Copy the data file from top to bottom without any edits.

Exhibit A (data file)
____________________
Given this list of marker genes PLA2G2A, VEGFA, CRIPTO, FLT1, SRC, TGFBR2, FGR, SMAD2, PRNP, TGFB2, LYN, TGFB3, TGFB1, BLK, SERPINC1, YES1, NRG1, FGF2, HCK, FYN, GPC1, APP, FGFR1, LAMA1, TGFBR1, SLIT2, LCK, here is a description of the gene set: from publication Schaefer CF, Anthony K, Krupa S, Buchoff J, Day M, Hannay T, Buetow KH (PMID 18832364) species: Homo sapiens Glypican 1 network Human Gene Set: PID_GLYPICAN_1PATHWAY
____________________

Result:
Given this list of marker genes PLA2G2A, VEGFA, CRIPTO, FLT1, SRC, TGFBR2, FGR, SMAD2, PRNP, TGFB2, LYN, TGFB3, TGFB1, BLK, SERPINC1, YES1, NRG1, FGF2, HCK, FYN, GPC1, APP, FGFR1, LAMA1, TGFBR1, SLIT2, LCK, here is a description of the gene set: from publication Schaefer CF, Anthony K, Krupa S, Buchoff J, Day M, Hannay T, Buetow KH (PMID 18832364) species: Homo sapiens Glypican 1 network Human Gene Set: PID_GLYPICAN_1PATHWAY